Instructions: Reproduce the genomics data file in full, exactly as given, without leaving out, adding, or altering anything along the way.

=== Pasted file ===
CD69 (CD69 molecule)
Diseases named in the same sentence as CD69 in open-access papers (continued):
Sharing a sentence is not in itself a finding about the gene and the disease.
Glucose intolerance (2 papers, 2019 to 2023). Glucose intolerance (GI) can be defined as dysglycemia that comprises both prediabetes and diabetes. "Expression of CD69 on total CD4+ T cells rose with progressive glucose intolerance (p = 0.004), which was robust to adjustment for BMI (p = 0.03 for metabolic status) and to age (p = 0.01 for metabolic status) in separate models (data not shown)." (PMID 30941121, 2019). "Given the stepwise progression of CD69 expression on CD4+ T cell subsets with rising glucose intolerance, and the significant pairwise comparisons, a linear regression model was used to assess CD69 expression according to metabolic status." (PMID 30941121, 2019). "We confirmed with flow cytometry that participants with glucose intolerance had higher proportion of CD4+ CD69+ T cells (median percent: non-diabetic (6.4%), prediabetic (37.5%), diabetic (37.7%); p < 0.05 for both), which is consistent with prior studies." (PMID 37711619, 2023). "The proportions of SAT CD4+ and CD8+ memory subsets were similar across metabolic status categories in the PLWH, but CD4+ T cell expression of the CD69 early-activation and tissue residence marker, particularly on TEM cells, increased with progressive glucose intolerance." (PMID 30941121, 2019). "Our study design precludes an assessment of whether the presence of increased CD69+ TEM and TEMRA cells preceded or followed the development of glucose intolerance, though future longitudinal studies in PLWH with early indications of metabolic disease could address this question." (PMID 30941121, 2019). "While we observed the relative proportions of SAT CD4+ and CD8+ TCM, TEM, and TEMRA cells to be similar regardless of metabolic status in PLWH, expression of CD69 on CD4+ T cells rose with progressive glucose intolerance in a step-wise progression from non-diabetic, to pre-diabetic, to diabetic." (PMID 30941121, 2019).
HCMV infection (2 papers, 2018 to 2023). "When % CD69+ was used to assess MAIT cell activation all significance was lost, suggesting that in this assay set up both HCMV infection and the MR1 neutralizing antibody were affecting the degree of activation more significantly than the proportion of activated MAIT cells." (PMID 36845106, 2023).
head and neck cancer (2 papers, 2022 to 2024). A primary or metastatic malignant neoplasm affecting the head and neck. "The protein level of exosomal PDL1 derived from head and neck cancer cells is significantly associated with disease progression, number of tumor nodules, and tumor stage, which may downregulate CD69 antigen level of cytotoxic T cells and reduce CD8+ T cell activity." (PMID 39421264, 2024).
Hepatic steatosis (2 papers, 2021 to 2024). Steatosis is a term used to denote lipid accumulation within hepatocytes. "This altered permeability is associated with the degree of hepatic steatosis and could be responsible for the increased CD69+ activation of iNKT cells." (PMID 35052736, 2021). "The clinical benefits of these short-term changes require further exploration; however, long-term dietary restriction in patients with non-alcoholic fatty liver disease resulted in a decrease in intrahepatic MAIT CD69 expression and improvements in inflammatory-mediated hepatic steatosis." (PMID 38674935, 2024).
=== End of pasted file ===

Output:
CD69 (CD69 molecule)
Diseases named in the same sentence as CD69 in open-access papers (continued):
Sharing a sentence is not in itself a finding about the gene and the disease.
Glucose intolerance (2 papers, 2019 to 2023). Glucose intolerance (GI) can be defined as dysglycemia that comprises both prediabetes and diabetes. "Expression of CD69 on total CD4+ T cells rose with progressive glucose intolerance (p = 0.004), which was robust to adjustment for BMI (p = 0.03 for metabolic status) and to age (p = 0.01 for metabolic status) in separate models (data not shown)." (PMID 30941121, 2019). "Given the stepwise progression of CD69 expression on CD4+ T cell subsets with rising glucose intolerance, and the significant pairwise comparisons, a linear regression model was used to assess CD69 expression according to metabolic status." (PMID 30941121, 2019). "We confirmed with flow cytometry that participants with glucose intolerance had higher proportion of CD4+ CD69+ T cells (median percent: non-diabetic (6.4%), prediabetic (37.5%), diabetic (37.7%); p < 0.05 for both), which is consistent with prior studies." (PMID 37711619, 2023). "The proportions of SAT CD4+ and CD8+ memory subsets were similar across metabolic status categories in the PLWH, but CD4+ T cell expression of the CD69 early-activation and tissue residence marker, particularly on TEM cells, increased with progressive glucose intolerance." (PMID 30941121, 2019). "Our study design precludes an assessment of whether the presence of increased CD69+ TEM and TEMRA cells preceded or followed the development of glucose intolerance, though future longitudinal studies in PLWH with early indications of metabolic disease could address this question." (PMID 30941121, 2019). "While we observed the relative proportions of SAT CD4+ and CD8+ TCM, TEM, and TEMRA cells to be similar regardless of metabolic status in PLWH, expression of CD69 on CD4+ T cells rose with progressive glucose intolerance in a step-wise progression from non-diabetic, to pre-diabetic, to diabetic." (PMID 30941121, 2019).
HCMV infection (2 papers, 2018 to 2023). "When % CD69+ was used to assess MAIT cell activation all significance was lost, suggesting that in this assay set up both HCMV infection and the MR1 neutralizing antibody were affecting the degree of activation more significantly than the proportion of activated MAIT cells." (PMID 36845106, 2023).
head and neck cancer (2 papers, 2022 to 2024). A primary or metastatic malignant neoplasm affecting the head and neck. "The protein level of exosomal PDL1 derived from head and neck cancer cells is significantly associated with disease progression, number of tumor nodules, and tumor stage, which may downregulate CD69 antigen level of cytotoxic T cells and reduce CD8+ T cell activity." (PMID 39421264, 2024).
Hepatic steatosis (2 papers, 2021 to 2024). Steatosis is a term used to denote lipid accumulation within hepatocytes. "This altered permeability is associated with the degree of hepatic steatosis and could be responsible for the increased CD69+ activation of iNKT cells." (PMID 35052736, 2021). "The clinical benefits of these short-term changes require further exploration; however, long-term dietary restriction in patients with non-alcoholic fatty liver disease resulted in a decrease in intrahepatic MAIT CD69 expression and improvements in inflammatory-mediated hepatic steatosis." (PMID 38674935, 2024).